Constructivism views learning as a process in which the learner actively constructs or builds new ideas or concepts based upon current and past knowledge. In other words, "learning involves constructing one's own knowledge from one's own experiences." Constructivist learning, therefore, is a very personal endeavor, whereby internalized concepts, rules, and general principles may consequently be applied in a practical real-world context. The teacher acts as a facilitator who encourages students to discover principles for themselves and to construct knowledge by working to solve realistic problems. This is also known as knowledge construction as a social process. We can work to clarify and organize their ideas so we can voice them to others. It gives us opportunities to elaborate on what they learned. We are exposed to the views of others. It enables us to discover flaws and inconsistencies by learning we can get good results. Constructivism itself has many variations, such as active learning, discovery learning, and knowledge building.
Generative Learning Theory
Generative Learning Theory suggests that the learning process is based on the memory that is already stored in our brains, wherein new data is added to our long term memory and becomes part of our knowledge base. The theory of Generative Learning is based on the assumption that the human brain does not just passively observe its environment or the events it experiences, but that it constructs its own perceptions about problems, scenarios, and experiences.
The 4 Key Concepts of Generative Learning Theory
The Generative Learning Theory involves four key concepts that instructional designers can involve (all four of them or just one) depending on the needs of the learner and the learning materials involved.
- Recall occurs when the learner accesses information stored in his long term memory. The primary goal is to encourage learners to learn a content that is based upon facts by using information they have already acquired. Examples of recall techniques might be having the learner repeat information or reviewing it until the concept is fully grasped.
- Integration involves the learner integrating new information with knowledge already collected and stored. The aim is to alter this information into a form, which the learner can more easily remember and access later on. Examples of an integration activity might be having the learner paraphrase the content or creating analogies to explain a concept.
- Organization involves learners linking knowledge they've already collected to new concepts in an effective way. Examples of organization strategies may include creating lists or analyzing the main points of a specific concept.
- Elaboration involves the encouragement of the learner to connect and add new concepts to information that they've already collected, by analyzing the ideas. Examples of elaboration techniques include creative writing, expanding upon a sentence or thought, and visual representations of mental images.
Informal and Post-modern Theories
Informal theories of education deal with more practical breakdown of the learning process. One of these deals with whether learning should take place as a building of concepts toward an overall idea, or the understanding of the overall idea with the details filled in later. Modern thinkers favor the latter, though without any basis in real world research.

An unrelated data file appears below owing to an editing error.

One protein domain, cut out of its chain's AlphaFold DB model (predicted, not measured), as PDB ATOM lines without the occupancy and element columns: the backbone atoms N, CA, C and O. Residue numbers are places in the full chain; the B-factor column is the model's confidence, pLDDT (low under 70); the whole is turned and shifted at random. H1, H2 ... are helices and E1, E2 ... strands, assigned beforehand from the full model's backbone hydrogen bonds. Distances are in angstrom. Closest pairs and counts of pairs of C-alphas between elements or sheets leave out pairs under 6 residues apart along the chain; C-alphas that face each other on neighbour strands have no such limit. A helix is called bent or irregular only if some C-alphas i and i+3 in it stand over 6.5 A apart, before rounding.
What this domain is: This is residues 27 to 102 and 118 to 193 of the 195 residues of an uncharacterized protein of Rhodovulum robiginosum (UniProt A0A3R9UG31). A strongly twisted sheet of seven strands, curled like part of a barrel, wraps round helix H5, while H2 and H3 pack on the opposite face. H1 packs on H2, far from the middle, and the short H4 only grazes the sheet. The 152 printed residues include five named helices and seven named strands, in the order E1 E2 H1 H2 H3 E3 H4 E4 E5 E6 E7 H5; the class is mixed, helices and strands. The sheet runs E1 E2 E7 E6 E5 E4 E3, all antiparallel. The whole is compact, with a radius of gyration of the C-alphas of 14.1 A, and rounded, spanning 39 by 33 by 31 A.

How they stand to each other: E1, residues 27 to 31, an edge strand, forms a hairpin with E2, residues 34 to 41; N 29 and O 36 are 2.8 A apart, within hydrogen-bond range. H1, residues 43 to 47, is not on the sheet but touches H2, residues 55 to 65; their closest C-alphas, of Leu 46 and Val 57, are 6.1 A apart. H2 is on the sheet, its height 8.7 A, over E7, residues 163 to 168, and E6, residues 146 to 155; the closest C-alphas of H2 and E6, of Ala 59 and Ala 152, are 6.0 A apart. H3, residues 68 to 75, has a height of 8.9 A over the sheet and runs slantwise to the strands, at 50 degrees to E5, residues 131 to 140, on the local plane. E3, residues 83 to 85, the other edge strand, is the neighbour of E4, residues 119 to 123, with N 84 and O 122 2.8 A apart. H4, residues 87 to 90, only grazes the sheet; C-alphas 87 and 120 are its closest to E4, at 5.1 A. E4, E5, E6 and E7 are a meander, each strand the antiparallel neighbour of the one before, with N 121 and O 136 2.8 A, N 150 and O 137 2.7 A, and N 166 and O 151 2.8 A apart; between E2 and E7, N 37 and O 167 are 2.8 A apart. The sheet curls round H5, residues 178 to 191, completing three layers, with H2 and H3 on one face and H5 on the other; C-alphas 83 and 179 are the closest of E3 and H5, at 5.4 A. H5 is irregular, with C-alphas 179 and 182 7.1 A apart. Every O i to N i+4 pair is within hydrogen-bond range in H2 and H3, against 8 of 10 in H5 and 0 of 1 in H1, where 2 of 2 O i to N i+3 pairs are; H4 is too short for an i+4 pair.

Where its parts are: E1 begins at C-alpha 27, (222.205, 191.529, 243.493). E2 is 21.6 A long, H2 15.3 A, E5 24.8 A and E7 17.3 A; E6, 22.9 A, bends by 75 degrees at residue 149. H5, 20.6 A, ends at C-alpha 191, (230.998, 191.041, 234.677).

Other concerns are the origins of the drive for learning. To this end, many have split off from the mainstream, holding that learning is a primarily self-taught thing and that the ideal learning situation is one that is self-taught. However, real world results indicate that isolated students fail. Social support seems crucial for sustained learning.
Informal learning theory also concerns itself with book vs real-world experience learning. Many consider most schools severely lacking in the second. Newly emerging hybrid instructional models combining traditional classroom and computer enhanced instruction promise the best of both worlds.
Math of the Learning Curves
The Cost vs Quantity Relationship
The theory of the learning curve is based on the simple idea that the time required to perform a task decreases as a worker gains experience. The basic concept is that the time, or cost, of performing a task (e.g., producing a unit of output) decreases at a constant rate as cumulative output doubles. Learning curves are useful for preparing cost estimates, bidding on special orders, setting labor standards, scheduling labor requirements, and setting incentive wage rates.
There are two different learning curve models. The original model was developed by T. P. Wright in 1936 and is referred to as the Cumulative Average Model or Wright's Model. A second model was developed later by a team of researchers at Stanford. Their approach is referred to as the Incremental Unit Time (or Cost) Model or Crawford's Model.
In Wright's Model, the learning curve function is defined as follows: Y = aXb
Where: Y = the cumulative average time (or cost) per unit
X = the cumulative number of units produced
a = time (or cost) required to produce the first unit
b = slope of the function when plotted on log-log paper
= log of the learning rate/log of 2
For an 80% learning curve, b = log 0.8 / log 2 = 0.091 / 0.301 = - 0.32196
The equation used in Crawford's model is as follows: Y = aKb
Where: Y = the incremental unit time (or cost) of the lot midpoint unit
K = the algebraic midpoint of a specific production batch or lot
X (the cumulative number of units produced) can be used in the equation instead of K to find the unit cost of any particular unit, but determining the unit cost of the last unit produced is not useful in determining the cost of a batch of units. The unit cost of each unit in the batch would have to be determined separately. This is obviously not a practical way to solve for the cost of a batch that may involve hundreds, or even thousands of units. A practical approach involves calculating the midpoint of the lot. The unit cost of the midpoint unit is the average unit cost for the lot. Thus, the cost of the lot is found by calculating the cost of the midpoint unit and then multiplying by the number of units in the lot.